I have not been the most fortunate cinemagoer in recent weeks having been subjected to superhero flops and abysmally unfunny stool water that apparently passes as comedy nowadays. So I came to No Escape with both caution and some hope that the Weinstein’s might be able to break this trend of Hollywood garbage.
I will write this review with the intention of avoiding as many spoilers as possible, but if you want to watch the film without knowing anything about it, it is probably best to stop here and come back once you’ve seen it.
There isn’t actually an official summary on the Weinstein site, so instead I’ll let you enjoy the trailer which I think sums up the basics of the film without giving too much away.
The basic premise as can be seen from the trailer is that Owen Wilson and Lake Bell are in an unnamed Southeast Asian country (USeAC) with their children during some sort of armed conflict. In order to give you a little more context, we see in the opening few minutes that the whole family is moving to USeAC for Wilson’s job after the failure of his own company and none of them look best pleased by the situation. Things don’t quite work out as planned, and the family are soon trying to stay ahead of the civil unrest and stay safe. This leads to an interesting and at time very tense story as we experience the various challenges to reach safety.
One of the best things about the film is that I wouldn’t consider Owen Wilson and Lake Bell to be full a-list Hollywood stars even though they are relatively well-known actors. That probably seems like damning with faint praise but in this sort of film, which relies on suspense, it is essential because I don’t think either is so big that you cannot have one or both die in a film. It works perfectly here and really ensures that the film maintains an underlying tension as the story unfolds.
That combined with the score, blends perfectly with the story and the visuals to help build tension at all the right moments, and while there is some obvious foreshadowing of challenging scenes, the film does enough to keep the viewer engaged sufficiently so that most won’t notice. There is some deliberately uneven pacing which adds rather than detracts from the overall film as it gives the characters and the viewers a chance to catch their breath and take stock of what is going on and where it could go.
I was also impressed by the ambition to build the film around the family and the impact that the violence was having on them, even if it doesn’t entirely succeed in exploring the family element to its fullest.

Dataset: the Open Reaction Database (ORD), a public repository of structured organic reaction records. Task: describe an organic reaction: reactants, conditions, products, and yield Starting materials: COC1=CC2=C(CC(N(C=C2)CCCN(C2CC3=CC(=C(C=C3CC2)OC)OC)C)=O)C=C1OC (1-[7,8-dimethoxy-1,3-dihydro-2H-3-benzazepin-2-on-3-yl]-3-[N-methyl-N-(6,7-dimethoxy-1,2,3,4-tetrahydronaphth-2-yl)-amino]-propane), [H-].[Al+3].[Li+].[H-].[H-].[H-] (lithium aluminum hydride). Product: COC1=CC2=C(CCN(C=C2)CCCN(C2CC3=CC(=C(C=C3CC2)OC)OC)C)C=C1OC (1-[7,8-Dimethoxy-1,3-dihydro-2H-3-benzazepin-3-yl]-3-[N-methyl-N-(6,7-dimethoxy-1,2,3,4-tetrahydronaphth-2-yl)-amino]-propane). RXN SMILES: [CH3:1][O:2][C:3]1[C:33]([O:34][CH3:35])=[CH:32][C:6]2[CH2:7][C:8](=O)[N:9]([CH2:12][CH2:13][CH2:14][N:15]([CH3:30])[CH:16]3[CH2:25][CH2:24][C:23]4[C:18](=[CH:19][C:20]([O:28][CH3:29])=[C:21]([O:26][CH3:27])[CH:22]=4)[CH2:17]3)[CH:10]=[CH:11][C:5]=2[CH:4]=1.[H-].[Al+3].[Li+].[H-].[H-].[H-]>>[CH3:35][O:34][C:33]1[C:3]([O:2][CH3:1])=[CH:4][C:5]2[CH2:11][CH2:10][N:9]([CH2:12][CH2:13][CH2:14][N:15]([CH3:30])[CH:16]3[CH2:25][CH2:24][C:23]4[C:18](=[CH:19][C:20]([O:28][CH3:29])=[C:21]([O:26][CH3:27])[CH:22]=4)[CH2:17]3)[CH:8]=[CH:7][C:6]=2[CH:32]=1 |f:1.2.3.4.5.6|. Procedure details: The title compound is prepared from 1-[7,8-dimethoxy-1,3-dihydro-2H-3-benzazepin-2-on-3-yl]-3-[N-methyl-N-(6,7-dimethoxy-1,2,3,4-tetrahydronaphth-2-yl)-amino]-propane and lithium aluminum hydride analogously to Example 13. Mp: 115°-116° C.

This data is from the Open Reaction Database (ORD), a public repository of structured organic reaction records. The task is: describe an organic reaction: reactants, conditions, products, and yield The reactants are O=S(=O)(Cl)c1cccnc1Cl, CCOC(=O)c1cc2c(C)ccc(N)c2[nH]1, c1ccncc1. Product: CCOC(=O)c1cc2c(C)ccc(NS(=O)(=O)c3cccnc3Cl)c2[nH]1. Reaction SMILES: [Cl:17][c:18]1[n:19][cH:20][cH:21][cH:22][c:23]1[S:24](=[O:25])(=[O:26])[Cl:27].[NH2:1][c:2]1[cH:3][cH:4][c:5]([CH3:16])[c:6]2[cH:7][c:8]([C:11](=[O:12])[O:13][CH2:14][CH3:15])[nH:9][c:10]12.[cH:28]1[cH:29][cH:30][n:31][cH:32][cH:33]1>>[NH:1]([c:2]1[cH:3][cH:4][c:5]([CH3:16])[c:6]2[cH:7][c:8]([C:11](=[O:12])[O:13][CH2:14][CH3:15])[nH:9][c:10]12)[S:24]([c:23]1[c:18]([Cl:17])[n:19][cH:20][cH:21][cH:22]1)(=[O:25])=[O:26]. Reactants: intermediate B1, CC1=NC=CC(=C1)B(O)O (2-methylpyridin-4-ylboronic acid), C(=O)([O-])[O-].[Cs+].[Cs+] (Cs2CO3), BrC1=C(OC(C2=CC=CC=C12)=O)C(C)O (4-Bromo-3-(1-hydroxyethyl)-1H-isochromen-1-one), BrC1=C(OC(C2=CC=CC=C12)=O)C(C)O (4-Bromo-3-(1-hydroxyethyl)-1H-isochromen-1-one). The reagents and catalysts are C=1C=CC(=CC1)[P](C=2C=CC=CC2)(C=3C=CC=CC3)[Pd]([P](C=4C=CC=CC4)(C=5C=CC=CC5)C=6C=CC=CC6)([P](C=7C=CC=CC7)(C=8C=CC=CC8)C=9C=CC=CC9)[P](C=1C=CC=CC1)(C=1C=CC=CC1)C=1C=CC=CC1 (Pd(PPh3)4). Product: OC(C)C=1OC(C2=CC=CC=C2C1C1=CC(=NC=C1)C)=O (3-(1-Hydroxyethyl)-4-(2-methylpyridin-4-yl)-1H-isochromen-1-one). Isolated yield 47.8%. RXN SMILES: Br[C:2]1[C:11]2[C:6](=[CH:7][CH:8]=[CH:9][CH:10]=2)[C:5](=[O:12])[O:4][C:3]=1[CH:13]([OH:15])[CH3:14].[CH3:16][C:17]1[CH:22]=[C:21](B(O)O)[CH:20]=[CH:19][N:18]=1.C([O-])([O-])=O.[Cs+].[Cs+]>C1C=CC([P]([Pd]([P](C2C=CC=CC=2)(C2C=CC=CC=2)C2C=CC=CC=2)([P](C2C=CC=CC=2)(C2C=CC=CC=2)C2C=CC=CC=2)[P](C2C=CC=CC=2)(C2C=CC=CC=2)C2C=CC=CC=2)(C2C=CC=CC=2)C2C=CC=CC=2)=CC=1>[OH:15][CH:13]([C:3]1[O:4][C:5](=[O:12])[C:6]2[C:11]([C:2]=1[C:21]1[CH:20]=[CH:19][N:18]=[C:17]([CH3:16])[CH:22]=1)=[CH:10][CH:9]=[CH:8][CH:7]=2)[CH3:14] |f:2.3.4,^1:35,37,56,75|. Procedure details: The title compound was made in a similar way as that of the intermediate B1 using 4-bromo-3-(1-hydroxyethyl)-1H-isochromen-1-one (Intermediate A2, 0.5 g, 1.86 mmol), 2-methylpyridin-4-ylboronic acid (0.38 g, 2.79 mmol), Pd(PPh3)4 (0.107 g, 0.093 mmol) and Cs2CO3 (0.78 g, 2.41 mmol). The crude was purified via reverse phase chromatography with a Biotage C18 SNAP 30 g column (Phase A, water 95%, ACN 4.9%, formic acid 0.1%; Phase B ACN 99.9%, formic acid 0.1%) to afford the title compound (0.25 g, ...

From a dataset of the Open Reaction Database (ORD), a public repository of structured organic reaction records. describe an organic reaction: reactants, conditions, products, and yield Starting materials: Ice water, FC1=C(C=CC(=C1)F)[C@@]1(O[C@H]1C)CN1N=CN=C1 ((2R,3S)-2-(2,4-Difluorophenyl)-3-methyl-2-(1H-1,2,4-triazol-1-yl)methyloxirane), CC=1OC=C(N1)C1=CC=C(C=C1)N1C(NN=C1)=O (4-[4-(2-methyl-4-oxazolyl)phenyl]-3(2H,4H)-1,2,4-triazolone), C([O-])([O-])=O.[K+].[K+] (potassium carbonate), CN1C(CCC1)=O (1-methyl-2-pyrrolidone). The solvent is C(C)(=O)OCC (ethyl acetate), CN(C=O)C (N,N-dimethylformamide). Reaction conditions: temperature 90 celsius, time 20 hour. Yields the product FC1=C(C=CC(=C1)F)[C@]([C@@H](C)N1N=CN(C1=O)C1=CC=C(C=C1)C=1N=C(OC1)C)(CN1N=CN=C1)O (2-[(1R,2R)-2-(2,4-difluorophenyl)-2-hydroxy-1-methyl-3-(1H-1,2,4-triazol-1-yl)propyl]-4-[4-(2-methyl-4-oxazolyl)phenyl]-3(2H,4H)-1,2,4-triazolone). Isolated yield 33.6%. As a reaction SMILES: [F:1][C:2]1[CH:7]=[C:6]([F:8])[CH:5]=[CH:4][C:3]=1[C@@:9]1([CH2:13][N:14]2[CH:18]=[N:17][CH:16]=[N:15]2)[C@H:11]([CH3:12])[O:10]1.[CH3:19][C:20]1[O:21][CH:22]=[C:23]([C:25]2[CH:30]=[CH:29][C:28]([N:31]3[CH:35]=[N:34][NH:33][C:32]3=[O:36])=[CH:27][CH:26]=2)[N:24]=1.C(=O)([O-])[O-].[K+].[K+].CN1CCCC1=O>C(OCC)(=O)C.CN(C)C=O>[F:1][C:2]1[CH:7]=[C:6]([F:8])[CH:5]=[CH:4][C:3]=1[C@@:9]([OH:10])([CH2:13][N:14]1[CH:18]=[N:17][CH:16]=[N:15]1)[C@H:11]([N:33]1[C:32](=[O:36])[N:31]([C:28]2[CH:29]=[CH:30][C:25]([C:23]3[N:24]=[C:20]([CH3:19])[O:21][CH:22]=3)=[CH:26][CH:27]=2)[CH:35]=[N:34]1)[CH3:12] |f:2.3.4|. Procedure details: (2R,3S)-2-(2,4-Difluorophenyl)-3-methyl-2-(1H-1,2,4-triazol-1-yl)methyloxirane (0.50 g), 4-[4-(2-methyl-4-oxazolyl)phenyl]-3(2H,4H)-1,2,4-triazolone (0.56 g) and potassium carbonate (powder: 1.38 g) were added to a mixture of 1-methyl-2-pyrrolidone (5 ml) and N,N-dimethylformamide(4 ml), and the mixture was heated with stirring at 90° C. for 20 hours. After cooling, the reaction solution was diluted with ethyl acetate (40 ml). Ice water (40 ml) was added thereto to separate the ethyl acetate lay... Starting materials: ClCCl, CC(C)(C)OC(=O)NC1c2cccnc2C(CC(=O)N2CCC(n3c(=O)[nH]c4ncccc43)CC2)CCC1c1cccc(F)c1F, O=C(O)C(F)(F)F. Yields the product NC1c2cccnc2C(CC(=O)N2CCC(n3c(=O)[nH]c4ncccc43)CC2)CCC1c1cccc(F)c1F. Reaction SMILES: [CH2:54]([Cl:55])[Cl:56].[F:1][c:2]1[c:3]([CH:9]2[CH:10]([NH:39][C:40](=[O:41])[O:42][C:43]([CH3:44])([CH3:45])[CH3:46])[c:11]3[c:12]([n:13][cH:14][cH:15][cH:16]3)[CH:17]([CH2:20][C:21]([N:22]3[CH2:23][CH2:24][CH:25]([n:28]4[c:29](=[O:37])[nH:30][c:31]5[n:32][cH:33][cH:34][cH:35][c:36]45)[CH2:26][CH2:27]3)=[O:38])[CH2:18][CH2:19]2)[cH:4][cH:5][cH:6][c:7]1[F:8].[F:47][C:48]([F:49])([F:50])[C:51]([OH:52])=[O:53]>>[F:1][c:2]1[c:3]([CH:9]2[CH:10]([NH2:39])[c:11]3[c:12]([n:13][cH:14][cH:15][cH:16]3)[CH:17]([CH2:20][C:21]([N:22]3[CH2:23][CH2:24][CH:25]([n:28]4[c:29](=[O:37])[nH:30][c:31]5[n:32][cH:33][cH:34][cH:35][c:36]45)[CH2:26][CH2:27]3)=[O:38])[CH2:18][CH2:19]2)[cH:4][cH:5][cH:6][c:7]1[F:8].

On the violence mentioned above, being a 15 certificate, viewers can expect some brutality and violence, but the filmmakers have done well to avoid showing too much gratuitous violence while still creating a sense of impending danger. There are also some scenes that I expect some viewers to find at least mildly traumatic, but these are used sparingly which only increases their effect on the audience.
There was also a surprising amount of humour in the film. It certainly isn’t a comedy by any stretch of the imagination, but there were genuine moments of levity which worked really well. They helped to relieve some of the tension that had built-up in the previous scenes, and prevented the film from being overly-taught and overawing. Perhaps that was the reason why those moments were met with laughs throughout the cinema, but they are certainly well-placed and enhanced rather than detracted from the rest of the film.
Having said all that, it is not without its flaws. Firstly, I felt some of the characters were a little underdeveloped and at times there seemed to be slightly mixed messages about exactly what characters were thinking and/or feeling. That may have been a deliberate attempts to highlight the confusion and uncertainty people would feel if placed in that scenario, but I felt it kept the characters less relatable than if we had a better insight into their thoughts.
I also felt slightly puzzled at how knowledgeable Wilson’s character seemed to be about things. While being clueless about the details of events, he somehow manages to devise and execute plans with little apparent effort. While I realise that it was entirely necessary for the plot, there were times when it just seemed a bit strange that a businessman with no evident military training would suddenly decide to do things that didn’t seem particularly sensible or necessary. It isn’t a major problem, and other viewers may feel differently, but it did somewhat distance me from the film at times and somewhat ruin the suspense that was building as the story unfolds.
Aside from those relatively minor issues, it was a perfectly enjoyable film, although perhaps enjoyable is the wrong word. It manages to maintain suspense and tension for long periods and keeps the audience engaged without ever pushing viewers to be too overwrought. The score compliments the storyline and the visuals with near perfection and the couple of humorous moments were perfectly well placed to relieve the sensation of impending doom, without breaking the underlying tension of the film. It is well-shot and reasonably well acted and while the characters are a little two-dimensional, they are just relatable enough to ensure that the audience has enough